Et tu Brutus -The Tribune Editor Khare; Sikhs will take it no more

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WSN Editor writes an open letter to the editor of The Tribune for his absolutely unnecessary remark taunting the Sikhs to keep GST golaks in response to the SGPC seeking refund of heavy Goods and Sales taxes, as has been happening in the past for Gurdwaras and other religious institutions. Harish Khare has gone too far. WSN challenges The Tribune and urges the community to rise to the occasion.

Not so dear Mr. Khare:
Sometime in history, Sikhs used to consider The Tribune as their “own” newspaper. Over a period of time, editors like you have perfected the art of rubbing the Sikhs the wrong way -whether it is the question of human rights in Punjab, the 1984 pogrom or the demand for GST exemption.

In your 22 July column, you made a silly comment suggesting that the Sikh community, currently seeking exemption from the GST, may place “separate GST golaks” in gurdwaras instead of asking for relief from the Centre.

In your column, Kaffeeklatsch, you wrote that since the “government cannot possibly make an exception in the case of one religious institution instead there can be a separate ‘golak’ for GST?”

With all humility at my command but nevertheless seething with anger, I ask of you, “Do you know what is a golak in a Gurdwara? Do you know what is a Sikh Gurdwara? Figuratively, it is said that the mouth of the poor is the contribution box of the Guru. The metaphor essentially urges the devout to contribute for the poor and the needy. With your absolutely needless remark, you have mocked the poor.

With all humility at my command but nevertheless seething with anger, I ask of you, “Do you know what is a golak in a Gurdwara? Do you know what is a Sikh Gurdwara? Figuratively, it is said that the mouth of the poor is the contribution box of the Guru –Gharib ka moonh, Guru ki golak (you are clearly neither acquainted with Punjabi idiom, nor with Sikh ethos, but can very well ask some colleague in the Punjabi Tribune to bring you up to speed). The metaphor essentially urges the devout to contribute for the poor and the needy. With your absolutely needless remark, you have mocked the poor.

guru ki golak

To most people, the golak is only a collection box invariably kept in front of Sri Guru Granth Sahib, and devotees are free to deposit any amount they can afford – from an amount that may seem ridiculously small to you to one that may shock any editor unable to understand why a devout would open his heart and pockets before the Guru.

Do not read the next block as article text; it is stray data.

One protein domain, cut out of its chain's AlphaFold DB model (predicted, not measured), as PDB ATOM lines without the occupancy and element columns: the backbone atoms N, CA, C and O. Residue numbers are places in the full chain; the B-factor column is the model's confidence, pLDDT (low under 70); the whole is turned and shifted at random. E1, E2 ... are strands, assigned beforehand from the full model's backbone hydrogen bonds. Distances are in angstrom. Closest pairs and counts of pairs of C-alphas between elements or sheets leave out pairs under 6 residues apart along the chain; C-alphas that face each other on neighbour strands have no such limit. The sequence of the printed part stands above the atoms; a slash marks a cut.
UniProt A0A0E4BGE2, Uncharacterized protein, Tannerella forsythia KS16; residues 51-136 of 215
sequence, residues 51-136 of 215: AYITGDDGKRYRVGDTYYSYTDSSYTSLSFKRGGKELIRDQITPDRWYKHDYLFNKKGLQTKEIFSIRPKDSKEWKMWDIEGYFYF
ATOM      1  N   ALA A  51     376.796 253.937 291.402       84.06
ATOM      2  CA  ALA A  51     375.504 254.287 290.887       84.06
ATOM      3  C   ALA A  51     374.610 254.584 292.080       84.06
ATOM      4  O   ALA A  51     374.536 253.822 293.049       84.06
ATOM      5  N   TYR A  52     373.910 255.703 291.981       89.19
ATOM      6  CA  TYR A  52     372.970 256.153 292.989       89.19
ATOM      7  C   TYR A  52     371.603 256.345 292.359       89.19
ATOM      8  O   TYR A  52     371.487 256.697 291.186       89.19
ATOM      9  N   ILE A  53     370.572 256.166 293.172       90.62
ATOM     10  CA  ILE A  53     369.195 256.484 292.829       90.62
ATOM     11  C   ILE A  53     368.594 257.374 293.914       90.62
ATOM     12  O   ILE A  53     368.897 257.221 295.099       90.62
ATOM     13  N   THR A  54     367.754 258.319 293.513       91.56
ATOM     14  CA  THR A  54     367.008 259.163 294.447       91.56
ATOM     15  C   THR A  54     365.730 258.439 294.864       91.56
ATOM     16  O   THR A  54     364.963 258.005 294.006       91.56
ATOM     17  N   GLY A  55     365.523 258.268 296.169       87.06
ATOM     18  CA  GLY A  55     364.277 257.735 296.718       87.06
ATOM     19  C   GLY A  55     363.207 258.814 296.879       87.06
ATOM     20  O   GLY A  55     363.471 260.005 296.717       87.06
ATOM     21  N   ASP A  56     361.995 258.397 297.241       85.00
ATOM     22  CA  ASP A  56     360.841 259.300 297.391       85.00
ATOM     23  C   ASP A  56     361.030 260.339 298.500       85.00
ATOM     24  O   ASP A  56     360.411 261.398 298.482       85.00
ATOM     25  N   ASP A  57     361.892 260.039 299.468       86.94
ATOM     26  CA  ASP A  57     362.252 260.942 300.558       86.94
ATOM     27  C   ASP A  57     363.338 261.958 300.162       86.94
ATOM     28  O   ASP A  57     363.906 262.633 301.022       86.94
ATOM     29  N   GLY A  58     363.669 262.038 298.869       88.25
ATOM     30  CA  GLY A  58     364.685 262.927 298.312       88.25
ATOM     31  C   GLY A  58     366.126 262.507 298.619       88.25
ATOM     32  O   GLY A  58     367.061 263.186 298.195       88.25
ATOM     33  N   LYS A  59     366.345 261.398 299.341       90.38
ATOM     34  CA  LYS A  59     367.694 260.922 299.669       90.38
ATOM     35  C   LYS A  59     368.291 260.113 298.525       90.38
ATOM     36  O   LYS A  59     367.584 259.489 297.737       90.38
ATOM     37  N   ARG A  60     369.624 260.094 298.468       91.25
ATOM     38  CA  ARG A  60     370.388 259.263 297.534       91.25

Unlike at some other shrines, the Sikhs are particular when it comes to ensuring that no devotee feels forced, directly or even indirectly, to make an offering. And you suggest a GST golak? The resources of the community, pooled by the Sangat, are meant to feed the poor, nurse the sick, house the roofless and take care of guests and visitors, editors included. It is certainly not meant to pay taxes to an inept government which is being propped by writers like you.

Your off-the-cuff remark is not an “out-of-the-box idea,” it is unbecoming of an editor. It does not “call for coffee”; instead, it is a clarion call for the Sikh community to come knocking at your door and to initiate a campaign to ask the Tribune’s management to shunt you out of Punjab for continuously playing with the sentiments of the Sikhs.

Your idea is not only preposterous but borders on a social experiment to test the patience of the Sikhs, coming on the heels of your earlier coffee idea of seeking a closure to 1984.  It is my firm opinion that you are doing this with the grand design of taking a temperature of the community’s sensitivities as you speak on behalf of the government by saying that the government cannot possibly single out any community for such relief.

Your off-the-cuff remark is not an “out-of-the-box idea,” it is unbecoming of an editor. It does not “call for coffee”; instead, it is a clarion call for the Sikh community to come knocking at your door and to initiate a campaign to ask the Tribune’s management to shunt you out of Punjab for continuously playing with the sentiments of the Sikhs.